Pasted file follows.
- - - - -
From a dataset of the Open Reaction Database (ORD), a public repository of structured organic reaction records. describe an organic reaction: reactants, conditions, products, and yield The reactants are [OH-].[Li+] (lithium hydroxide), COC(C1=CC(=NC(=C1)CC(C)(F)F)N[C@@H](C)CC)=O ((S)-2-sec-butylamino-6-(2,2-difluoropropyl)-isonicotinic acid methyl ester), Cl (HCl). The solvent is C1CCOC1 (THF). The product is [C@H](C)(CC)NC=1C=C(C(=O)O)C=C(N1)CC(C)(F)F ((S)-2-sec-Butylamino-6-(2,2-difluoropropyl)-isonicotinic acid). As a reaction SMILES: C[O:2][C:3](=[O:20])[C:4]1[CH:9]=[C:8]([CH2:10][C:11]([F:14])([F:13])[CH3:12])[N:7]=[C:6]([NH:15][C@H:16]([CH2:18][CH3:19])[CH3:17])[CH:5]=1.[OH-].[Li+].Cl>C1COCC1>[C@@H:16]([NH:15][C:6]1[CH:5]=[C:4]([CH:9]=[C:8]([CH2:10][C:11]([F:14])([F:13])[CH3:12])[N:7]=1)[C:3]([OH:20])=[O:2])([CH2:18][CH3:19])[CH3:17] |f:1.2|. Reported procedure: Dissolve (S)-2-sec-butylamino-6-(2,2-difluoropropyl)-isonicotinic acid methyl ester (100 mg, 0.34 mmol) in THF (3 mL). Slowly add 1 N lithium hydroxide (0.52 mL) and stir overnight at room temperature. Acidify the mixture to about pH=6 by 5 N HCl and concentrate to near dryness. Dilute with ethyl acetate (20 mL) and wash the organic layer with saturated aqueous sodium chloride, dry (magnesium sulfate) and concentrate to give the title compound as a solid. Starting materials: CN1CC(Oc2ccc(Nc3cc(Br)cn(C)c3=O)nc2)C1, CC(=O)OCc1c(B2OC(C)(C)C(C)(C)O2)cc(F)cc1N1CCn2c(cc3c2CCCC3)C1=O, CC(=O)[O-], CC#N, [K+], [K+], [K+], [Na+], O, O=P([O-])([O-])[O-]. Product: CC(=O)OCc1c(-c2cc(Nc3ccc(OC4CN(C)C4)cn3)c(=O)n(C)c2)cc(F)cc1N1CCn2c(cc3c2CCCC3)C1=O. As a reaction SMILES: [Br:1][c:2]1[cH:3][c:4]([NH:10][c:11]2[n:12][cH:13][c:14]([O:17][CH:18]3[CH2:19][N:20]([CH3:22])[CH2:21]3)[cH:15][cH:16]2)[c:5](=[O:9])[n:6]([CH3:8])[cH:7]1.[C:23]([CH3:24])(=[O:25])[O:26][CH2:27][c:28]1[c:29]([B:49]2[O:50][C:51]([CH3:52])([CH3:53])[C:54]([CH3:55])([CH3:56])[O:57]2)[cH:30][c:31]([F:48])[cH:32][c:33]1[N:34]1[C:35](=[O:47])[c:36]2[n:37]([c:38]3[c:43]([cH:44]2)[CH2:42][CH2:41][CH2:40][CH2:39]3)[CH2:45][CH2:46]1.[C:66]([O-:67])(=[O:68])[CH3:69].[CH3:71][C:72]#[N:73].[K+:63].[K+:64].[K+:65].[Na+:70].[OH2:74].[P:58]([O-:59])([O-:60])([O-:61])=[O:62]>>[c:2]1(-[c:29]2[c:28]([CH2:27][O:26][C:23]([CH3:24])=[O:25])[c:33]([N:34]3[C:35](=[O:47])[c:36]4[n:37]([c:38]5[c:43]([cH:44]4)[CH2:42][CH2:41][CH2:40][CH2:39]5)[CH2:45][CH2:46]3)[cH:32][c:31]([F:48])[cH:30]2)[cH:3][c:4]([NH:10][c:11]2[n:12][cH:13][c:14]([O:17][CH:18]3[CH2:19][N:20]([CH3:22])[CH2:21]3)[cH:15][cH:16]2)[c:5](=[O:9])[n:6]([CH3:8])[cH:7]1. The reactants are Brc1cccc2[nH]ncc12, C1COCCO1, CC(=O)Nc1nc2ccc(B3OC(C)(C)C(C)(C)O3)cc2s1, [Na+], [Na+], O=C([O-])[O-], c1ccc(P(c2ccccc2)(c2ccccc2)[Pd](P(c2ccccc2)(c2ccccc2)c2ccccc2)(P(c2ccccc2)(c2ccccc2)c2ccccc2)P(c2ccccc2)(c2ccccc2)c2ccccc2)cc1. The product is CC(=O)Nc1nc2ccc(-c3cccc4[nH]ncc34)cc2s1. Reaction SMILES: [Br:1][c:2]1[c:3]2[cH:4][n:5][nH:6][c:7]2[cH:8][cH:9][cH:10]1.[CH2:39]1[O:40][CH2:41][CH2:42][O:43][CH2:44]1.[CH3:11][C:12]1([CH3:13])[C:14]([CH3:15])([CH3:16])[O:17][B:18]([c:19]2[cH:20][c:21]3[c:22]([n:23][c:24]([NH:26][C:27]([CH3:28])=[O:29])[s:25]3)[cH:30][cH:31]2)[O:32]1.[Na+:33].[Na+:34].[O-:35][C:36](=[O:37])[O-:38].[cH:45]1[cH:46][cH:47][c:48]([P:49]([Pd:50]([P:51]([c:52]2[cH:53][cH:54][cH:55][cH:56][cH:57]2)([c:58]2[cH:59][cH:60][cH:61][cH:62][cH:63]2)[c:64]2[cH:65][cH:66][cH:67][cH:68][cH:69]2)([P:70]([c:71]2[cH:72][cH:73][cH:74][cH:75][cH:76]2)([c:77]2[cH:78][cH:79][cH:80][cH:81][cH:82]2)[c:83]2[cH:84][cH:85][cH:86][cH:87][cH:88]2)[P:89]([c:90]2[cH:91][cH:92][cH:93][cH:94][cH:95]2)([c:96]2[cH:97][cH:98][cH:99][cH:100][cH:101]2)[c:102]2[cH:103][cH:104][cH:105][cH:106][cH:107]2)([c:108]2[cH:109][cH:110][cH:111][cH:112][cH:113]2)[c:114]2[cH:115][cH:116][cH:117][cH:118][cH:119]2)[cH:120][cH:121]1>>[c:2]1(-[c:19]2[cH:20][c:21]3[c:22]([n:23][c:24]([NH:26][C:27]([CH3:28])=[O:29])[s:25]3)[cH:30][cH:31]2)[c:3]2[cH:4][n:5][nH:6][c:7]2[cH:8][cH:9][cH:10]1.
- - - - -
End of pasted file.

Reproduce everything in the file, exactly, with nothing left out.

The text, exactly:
From a dataset of the Open Reaction Database (ORD), a public repository of structured organic reaction records. describe an organic reaction: reactants, conditions, products, and yield The reactants are [OH-].[Li+] (lithium hydroxide), COC(C1=CC(=NC(=C1)CC(C)(F)F)N[C@@H](C)CC)=O ((S)-2-sec-butylamino-6-(2,2-difluoropropyl)-isonicotinic acid methyl ester), Cl (HCl). The solvent is C1CCOC1 (THF). The product is [C@H](C)(CC)NC=1C=C(C(=O)O)C=C(N1)CC(C)(F)F ((S)-2-sec-Butylamino-6-(2,2-difluoropropyl)-isonicotinic acid). As a reaction SMILES: C[O:2][C:3](=[O:20])[C:4]1[CH:9]=[C:8]([CH2:10][C:11]([F:14])([F:13])[CH3:12])[N:7]=[C:6]([NH:15][C@H:16]([CH2:18][CH3:19])[CH3:17])[CH:5]=1.[OH-].[Li+].Cl>C1COCC1>[C@@H:16]([NH:15][C:6]1[CH:5]=[C:4]([CH:9]=[C:8]([CH2:10][C:11]([F:14])([F:13])[CH3:12])[N:7]=1)[C:3]([OH:20])=[O:2])([CH2:18][CH3:19])[CH3:17] |f:1.2|. Reported procedure: Dissolve (S)-2-sec-butylamino-6-(2,2-difluoropropyl)-isonicotinic acid methyl ester (100 mg, 0.34 mmol) in THF (3 mL). Slowly add 1 N lithium hydroxide (0.52 mL) and stir overnight at room temperature. Acidify the mixture to about pH=6 by 5 N HCl and concentrate to near dryness. Dilute with ethyl acetate (20 mL) and wash the organic layer with saturated aqueous sodium chloride, dry (magnesium sulfate) and concentrate to give the title compound as a solid. Starting materials: CN1CC(Oc2ccc(Nc3cc(Br)cn(C)c3=O)nc2)C1, CC(=O)OCc1c(B2OC(C)(C)C(C)(C)O2)cc(F)cc1N1CCn2c(cc3c2CCCC3)C1=O, CC(=O)[O-], CC#N, [K+], [K+], [K+], [Na+], O, O=P([O-])([O-])[O-]. Product: CC(=O)OCc1c(-c2cc(Nc3ccc(OC4CN(C)C4)cn3)c(=O)n(C)c2)cc(F)cc1N1CCn2c(cc3c2CCCC3)C1=O. As a reaction SMILES: [Br:1][c:2]1[cH:3][c:4]([NH:10][c:11]2[n:12][cH:13][c:14]([O:17][CH:18]3[CH2:19][N:20]([CH3:22])[CH2:21]3)[cH:15][cH:16]2)[c:5](=[O:9])[n:6]([CH3:8])[cH:7]1.[C:23]([CH3:24])(=[O:25])[O:26][CH2:27][c:28]1[c:29]([B:49]2[O:50][C:51]([CH3:52])([CH3:53])[C:54]([CH3:55])([CH3:56])[O:57]2)[cH:30][c:31]([F:48])[cH:32][c:33]1[N:34]1[C:35](=[O:47])[c:36]2[n:37]([c:38]3[c:43]([cH:44]2)[CH2:42][CH2:41][CH2:40][CH2:39]3)[CH2:45][CH2:46]1.[C:66]([O-:67])(=[O:68])[CH3:69].[CH3:71][C:72]#[N:73].[K+:63].[K+:64].[K+:65].[Na+:70].[OH2:74].[P:58]([O-:59])([O-:60])([O-:61])=[O:62]>>[c:2]1(-[c:29]2[c:28]([CH2:27][O:26][C:23]([CH3:24])=[O:25])[c:33]([N:34]3[C:35](=[O:47])[c:36]4[n:37]([c:38]5[c:43]([cH:44]4)[CH2:42][CH2:41][CH2:40][CH2:39]5)[CH2:45][CH2:46]3)[cH:32][c:31]([F:48])[cH:30]2)[cH:3][c:4]([NH:10][c:11]2[n:12][cH:13][c:14]([O:17][CH:18]3[CH2:19][N:20]([CH3:22])[CH2:21]3)[cH:15][cH:16]2)[c:5](=[O:9])[n:6]([CH3:8])[cH:7]1. The reactants are Brc1cccc2[nH]ncc12, C1COCCO1, CC(=O)Nc1nc2ccc(B3OC(C)(C)C(C)(C)O3)cc2s1, [Na+], [Na+], O=C([O-])[O-], c1ccc(P(c2ccccc2)(c2ccccc2)[Pd](P(c2ccccc2)(c2ccccc2)c2ccccc2)(P(c2ccccc2)(c2ccccc2)c2ccccc2)P(c2ccccc2)(c2ccccc2)c2ccccc2)cc1. The product is CC(=O)Nc1nc2ccc(-c3cccc4[nH]ncc34)cc2s1. Reaction SMILES: [Br:1][c:2]1[c:3]2[cH:4][n:5][nH:6][c:7]2[cH:8][cH:9][cH:10]1.[CH2:39]1[O:40][CH2:41][CH2:42][O:43][CH2:44]1.[CH3:11][C:12]1([CH3:13])[C:14]([CH3:15])([CH3:16])[O:17][B:18]([c:19]2[cH:20][c:21]3[c:22]([n:23][c:24]([NH:26][C:27]([CH3:28])=[O:29])[s:25]3)[cH:30][cH:31]2)[O:32]1.[Na+:33].[Na+:34].[O-:35][C:36](=[O:37])[O-:38].[cH:45]1[cH:46][cH:47][c:48]([P:49]([Pd:50]([P:51]([c:52]2[cH:53][cH:54][cH:55][cH:56][cH:57]2)([c:58]2[cH:59][cH:60][cH:61][cH:62][cH:63]2)[c:64]2[cH:65][cH:66][cH:67][cH:68][cH:69]2)([P:70]([c:71]2[cH:72][cH:73][cH:74][cH:75][cH:76]2)([c:77]2[cH:78][cH:79][cH:80][cH:81][cH:82]2)[c:83]2[cH:84][cH:85][cH:86][cH:87][cH:88]2)[P:89]([c:90]2[cH:91][cH:92][cH:93][cH:94][cH:95]2)([c:96]2[cH:97][cH:98][cH:99][cH:100][cH:101]2)[c:102]2[cH:103][cH:104][cH:105][cH:106][cH:107]2)([c:108]2[cH:109][cH:110][cH:111][cH:112][cH:113]2)[c:114]2[cH:115][cH:116][cH:117][cH:118][cH:119]2)[cH:120][cH:121]1>>[c:2]1(-[c:19]2[cH:20][c:21]3[c:22]([n:23][c:24]([NH:26][C:27]([CH3:28])=[O:29])[s:25]3)[cH:30][cH:31]2)[c:3]2[cH:4][n:5][nH:6][c:7]2[cH:8][cH:9][cH:10]1.